IRS urges taxpayers to prepare for a surge in scam phone calls

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The IRS urges taxpayers to ignore these types of calls and report them

With tax season right around the corner, taxpayers should be on the lookout for scam phone calls. 

The Internal Revenue Service (IRS) is warning taxpayers about an uptick in scam calls in which scammers pretend to be from the agency, and try to get personal information – or even money – from those on the other end of the phone. 

The IRS’ biggest piece of advice: hang up.  

What to know about IRS communications

For starters, the IRS wants taxpayers to know that phone calls aren’t their go-to source of communication. If issues arise with tax returns or tax refunds, or if the IRS needs to alert you to any kind of news about your account, the phone isn’t likely to be how they do it. Instead, taxpayers can expect to receive correspondence from the IRS by mail.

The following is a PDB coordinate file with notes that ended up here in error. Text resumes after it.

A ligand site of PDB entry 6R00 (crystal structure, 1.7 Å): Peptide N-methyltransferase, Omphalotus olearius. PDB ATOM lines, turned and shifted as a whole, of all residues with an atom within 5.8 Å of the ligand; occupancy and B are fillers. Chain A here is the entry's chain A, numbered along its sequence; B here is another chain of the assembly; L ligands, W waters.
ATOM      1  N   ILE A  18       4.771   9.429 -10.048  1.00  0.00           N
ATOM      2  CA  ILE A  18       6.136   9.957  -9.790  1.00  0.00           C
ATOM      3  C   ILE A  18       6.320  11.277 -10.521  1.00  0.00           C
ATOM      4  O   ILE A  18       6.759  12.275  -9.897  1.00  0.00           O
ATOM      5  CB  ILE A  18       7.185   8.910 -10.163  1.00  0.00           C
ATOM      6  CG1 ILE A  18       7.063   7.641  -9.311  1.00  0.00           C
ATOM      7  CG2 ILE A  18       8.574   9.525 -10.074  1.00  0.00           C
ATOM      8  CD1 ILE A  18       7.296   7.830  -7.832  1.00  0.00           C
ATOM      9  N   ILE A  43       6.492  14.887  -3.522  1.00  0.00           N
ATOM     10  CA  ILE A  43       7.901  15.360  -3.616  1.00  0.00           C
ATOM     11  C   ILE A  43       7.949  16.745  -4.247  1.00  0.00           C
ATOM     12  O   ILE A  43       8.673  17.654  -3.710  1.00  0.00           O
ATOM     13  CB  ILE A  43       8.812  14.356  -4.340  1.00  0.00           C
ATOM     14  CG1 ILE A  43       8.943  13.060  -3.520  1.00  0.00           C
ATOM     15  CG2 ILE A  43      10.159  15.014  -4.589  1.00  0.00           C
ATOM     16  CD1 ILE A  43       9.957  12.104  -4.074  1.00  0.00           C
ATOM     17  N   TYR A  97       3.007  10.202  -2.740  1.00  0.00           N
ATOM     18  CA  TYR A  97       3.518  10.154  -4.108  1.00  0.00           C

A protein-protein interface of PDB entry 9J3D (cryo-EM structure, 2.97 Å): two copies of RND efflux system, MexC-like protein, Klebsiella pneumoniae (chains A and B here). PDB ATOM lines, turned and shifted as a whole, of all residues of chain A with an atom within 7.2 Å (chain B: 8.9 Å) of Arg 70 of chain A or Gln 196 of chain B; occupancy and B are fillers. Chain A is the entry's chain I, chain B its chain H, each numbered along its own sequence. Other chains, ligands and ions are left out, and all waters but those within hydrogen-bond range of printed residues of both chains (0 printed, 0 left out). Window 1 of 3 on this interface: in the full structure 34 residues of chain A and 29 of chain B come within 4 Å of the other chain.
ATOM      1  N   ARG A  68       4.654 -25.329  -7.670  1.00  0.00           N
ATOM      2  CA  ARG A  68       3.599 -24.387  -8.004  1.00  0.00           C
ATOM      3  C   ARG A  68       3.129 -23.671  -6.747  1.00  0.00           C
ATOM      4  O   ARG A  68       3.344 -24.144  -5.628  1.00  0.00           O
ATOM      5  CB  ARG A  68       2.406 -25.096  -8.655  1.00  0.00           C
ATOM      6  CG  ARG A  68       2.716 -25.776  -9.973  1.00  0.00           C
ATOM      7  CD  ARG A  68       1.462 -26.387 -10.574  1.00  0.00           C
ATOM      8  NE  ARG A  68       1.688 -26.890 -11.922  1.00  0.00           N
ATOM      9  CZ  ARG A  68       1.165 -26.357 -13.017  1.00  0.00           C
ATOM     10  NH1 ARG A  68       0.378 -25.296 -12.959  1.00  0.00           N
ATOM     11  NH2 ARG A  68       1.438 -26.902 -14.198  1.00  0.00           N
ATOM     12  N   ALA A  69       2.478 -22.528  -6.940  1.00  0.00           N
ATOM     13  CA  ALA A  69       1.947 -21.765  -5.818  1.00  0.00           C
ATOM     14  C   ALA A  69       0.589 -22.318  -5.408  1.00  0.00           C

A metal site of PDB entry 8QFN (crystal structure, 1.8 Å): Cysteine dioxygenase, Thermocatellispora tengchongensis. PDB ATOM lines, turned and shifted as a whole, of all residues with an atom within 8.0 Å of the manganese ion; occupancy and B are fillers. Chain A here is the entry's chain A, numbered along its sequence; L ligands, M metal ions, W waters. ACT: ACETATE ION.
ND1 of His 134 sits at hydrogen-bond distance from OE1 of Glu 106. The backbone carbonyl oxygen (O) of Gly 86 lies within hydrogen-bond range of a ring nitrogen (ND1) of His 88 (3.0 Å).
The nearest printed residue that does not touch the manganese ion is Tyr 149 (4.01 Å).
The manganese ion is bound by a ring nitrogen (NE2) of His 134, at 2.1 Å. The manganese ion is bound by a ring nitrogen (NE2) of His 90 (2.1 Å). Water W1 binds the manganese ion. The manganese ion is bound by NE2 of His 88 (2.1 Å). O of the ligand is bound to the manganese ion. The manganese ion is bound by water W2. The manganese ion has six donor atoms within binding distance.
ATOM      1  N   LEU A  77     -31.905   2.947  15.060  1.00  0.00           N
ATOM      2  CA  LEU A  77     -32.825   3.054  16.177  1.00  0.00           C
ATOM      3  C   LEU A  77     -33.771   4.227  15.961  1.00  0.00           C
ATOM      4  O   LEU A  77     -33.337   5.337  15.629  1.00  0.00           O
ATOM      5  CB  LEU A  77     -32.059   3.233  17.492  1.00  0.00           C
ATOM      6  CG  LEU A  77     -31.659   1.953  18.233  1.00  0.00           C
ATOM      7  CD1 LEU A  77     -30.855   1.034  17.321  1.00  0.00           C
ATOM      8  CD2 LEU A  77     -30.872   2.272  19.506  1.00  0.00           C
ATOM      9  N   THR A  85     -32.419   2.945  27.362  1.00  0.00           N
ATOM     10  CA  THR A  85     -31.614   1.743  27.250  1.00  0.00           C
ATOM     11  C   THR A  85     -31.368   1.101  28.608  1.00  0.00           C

Other things taxpayers should be aware of: the IRS will never insist that taxpayers make payments without also giving them the chance to appeal such charges and there will never be a threat of law enforcement for a lack of payment. 

These are all tactics that scammers use to try to coerce taxpayers into providing personal details – like bank accounts, credit card numbers, or social security numbers. It’s important that consumers are aware of these efforts so they’re well-equipped to avoid them. 

Report scam calls as soon as possible

Should taxpayers be hit with one of these scam calls, the best course of action is to hang up the phone, write down the phone number, and then take the necessary steps to report it. 

Taxpayers have several options when it comes to reporting scam calls. These calls can be reported via email at with the subject line “IRS Phone Scam.” 

Scams can also be reported online by submitting a Scam Reporting form at the Hotline for the Treasury Inspector General for Tax Administration. The Hotline also has a phone number for taxpayers to report these calls: 800-366-4484. 

As the number of spam calls and texts continues to rise, it’s important for taxpayers to be able to identify what’s coming from a legitimate source and what’s not – especially as it gets closer to tax season.  

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